The best way to assess the 2016 GMC Terrain AWD Denali is to think of it in the context of an heirloom watch: expensive, old-fashioned, but serviceable and reliable.
It's an unusual take on a compact crossover sport utility vehicle that is less than six years old. But the Terrain's heritage depends on others from General Motors, notably the Chevrolet Equinox, which also is a relative youngster introduced in 2005.
They are part of what has become the best-selling category in the current automobile firmament: Compact crossovers are proliferating everywhere, from economy models to all-out sport and luxury versions, which is the reason for the Terrain Denali.
The Terrain was originally penned as the Pontiac Torrent. But when GM deep-sixed Pontiac in 2009 after 83 years as a proud nameplate, the Torrent moved to the surviving GMC division with an assumed name. Later it became the GMC version of the Chevrolet Equinox.
Because of the curious phenomenon among some buyers of actually wanting to spend more money on their vehicles, manufacturers are increasingly coming up with more heavily optioned versions with high-lux names like Platinum and Titanium. At GMC, the top-level model designation is Denali, which is proving to be a sales success across its line of pickup trucks and SUVs. (By the way, Denali, in Alaska, is the tallest mountain in North America, at 20,310 feet).
The Terrain Denali tested for this review had a bottom-line sticker price of $41,215, not the most expensive compact crossover by a long shot, but higher than popular-priced competitors like the best-selling Honda CR-V or Ford Escape.
Included in the price were such state-of-the-art security and safety items as lane departure and blind spot warning, forward collision alert, and rear cross traffic alert. Of course, it also had standard systems like stability and traction control, backup camera, and tire pressure monitoring.
Among its convenience and connectivity features were rolling 4G LTE Wi-Fi, GM's OnStar with turn-by-turn navigation and automatic crash reporting, SXM satellite radio, Bluetooth communications, smartphone integration, voice-activated audio controls, memory power driver's seat, automatic climate control, motorized sunroof, and special 19-inch alloy wheels.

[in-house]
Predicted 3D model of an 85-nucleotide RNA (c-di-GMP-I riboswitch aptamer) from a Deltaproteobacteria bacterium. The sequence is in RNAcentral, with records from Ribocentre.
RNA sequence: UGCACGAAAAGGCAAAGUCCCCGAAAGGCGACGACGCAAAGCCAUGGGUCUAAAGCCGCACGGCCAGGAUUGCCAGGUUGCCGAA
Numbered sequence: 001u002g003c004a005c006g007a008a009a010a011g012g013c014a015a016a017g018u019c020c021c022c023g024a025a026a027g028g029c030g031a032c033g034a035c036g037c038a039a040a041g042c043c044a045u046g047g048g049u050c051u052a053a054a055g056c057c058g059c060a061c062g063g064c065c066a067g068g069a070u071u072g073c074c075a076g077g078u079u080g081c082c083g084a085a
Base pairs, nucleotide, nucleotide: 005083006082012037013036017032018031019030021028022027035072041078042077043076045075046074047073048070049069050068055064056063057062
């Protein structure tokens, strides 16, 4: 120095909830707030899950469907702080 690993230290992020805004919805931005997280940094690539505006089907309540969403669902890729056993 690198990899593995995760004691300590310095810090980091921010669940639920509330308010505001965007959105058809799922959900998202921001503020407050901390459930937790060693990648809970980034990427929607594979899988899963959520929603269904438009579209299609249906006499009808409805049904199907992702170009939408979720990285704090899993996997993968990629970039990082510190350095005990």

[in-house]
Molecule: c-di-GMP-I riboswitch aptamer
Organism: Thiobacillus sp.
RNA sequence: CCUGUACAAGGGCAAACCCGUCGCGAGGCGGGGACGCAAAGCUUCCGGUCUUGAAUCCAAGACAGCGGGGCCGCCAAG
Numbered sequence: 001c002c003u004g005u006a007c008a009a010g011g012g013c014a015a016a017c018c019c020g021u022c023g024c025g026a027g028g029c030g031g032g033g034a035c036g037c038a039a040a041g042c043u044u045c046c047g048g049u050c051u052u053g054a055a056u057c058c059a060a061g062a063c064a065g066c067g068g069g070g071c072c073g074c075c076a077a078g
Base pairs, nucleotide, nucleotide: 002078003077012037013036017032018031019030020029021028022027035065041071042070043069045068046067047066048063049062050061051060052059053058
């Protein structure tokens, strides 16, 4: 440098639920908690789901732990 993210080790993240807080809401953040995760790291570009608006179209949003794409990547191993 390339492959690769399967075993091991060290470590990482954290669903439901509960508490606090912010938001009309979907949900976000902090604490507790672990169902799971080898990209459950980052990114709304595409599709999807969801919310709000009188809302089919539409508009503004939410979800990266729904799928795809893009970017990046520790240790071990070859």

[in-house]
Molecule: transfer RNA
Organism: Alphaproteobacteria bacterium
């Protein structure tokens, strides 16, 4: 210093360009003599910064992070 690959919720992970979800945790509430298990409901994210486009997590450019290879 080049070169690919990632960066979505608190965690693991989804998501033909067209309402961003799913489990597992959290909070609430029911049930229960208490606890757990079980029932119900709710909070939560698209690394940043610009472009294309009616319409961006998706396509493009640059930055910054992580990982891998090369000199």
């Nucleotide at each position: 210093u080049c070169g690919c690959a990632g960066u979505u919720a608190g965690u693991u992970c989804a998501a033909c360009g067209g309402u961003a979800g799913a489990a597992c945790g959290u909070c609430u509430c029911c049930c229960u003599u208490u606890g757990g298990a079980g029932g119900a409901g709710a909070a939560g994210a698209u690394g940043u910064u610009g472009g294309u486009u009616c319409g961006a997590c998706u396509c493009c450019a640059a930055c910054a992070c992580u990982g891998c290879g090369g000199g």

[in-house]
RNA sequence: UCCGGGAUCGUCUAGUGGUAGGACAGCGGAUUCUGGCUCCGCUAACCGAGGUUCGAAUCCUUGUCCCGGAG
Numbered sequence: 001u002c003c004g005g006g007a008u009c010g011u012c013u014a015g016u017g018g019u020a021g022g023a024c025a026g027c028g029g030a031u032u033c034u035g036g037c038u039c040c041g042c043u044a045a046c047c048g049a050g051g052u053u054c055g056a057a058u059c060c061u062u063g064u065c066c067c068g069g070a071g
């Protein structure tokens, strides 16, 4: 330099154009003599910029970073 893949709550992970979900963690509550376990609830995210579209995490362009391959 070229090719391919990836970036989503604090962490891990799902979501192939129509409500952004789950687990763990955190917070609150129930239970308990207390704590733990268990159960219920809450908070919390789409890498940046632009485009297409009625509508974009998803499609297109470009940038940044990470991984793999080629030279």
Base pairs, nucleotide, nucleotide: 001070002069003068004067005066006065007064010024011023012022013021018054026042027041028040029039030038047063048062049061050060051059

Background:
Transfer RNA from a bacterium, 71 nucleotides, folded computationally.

The priciest item on the options list ($1,500) was the all-wheel-drive test vehicle's 301-horsepower, 3.6-liter V-6 engine with direct fuel injection and 272 lb.-ft. of torque. City/highway/combined fuel economy is unexceptional at 16/23/18 mpg. The standard engine is a 182-hp, four-cylinder with 172 lb.-ft. of torque. Power goes to the wheels through a six-speed automatic transmission.
For 2016, the Terrain Denali receives an extensive re-skinning that includes new front and rear fascia, a new grille, so-called power dome hood, new wheels, and LED daytime running lights.
It also has interior modifications that enhance the luxury persona, with quality materials and trim, big and comfortable leather seats in front and the outboard rear positions, and plenty of cubbies to stash stuff. Though there's generous headroom and a flat floor in back, the center rear seat cushions are lumpy and uncomfortable.
Though the Terrain Denali looks and feels a bit bigger than some of its compact crossover competitors, it delivers similar interior room. It is 6 inches longer than the best-selling Honda CR-V with 100 cubic-feet of passenger space and 32 cu.-ft. for cargo. But the CR-V has 102 cu.-ft. for passengers and 35 cu.-ft. for cargo.
Despite its array of features, the Terrain Denali has a few curious shortcomings, as if it missed out on some updates. For example, the tester does not have pushbutton starting or an express up and down power window on the driver's side. And though the V-6 looks powerful on paper, it lacks some spunk on road, almost feeling at times as if it is holding back when the driver presses on the accelerator pedal.
Handling is capable as long as the Terrain is not pushed too hard. Its forte is steady freeway cruising, where it tracks straight without much effort from the driver.
Consumer Reports gives the Terrain a better-than-average reliability record. With the Denali's luxury bonus, it can better please GMC's financially comfortable customers.
Copyright © 2016 Motor Matters
|Base price||$36,650 (as tested: $41,215)|
|Curb weight||4,204 lbs.|
|Engine type||24-valve DOHC V-6 w/DI|
|Epa mileage rating||16 mpg city, 23 mpg highway|
|Fuel capacity||20 gal.|
|Horsepower (net)||301 at 6500 rpm|
|Overall length||185.3 in.|
|Torque (lb.-ft.)||272 at 4800 rpm|
|Vehicle type||5-passenger AWD compact CUV|
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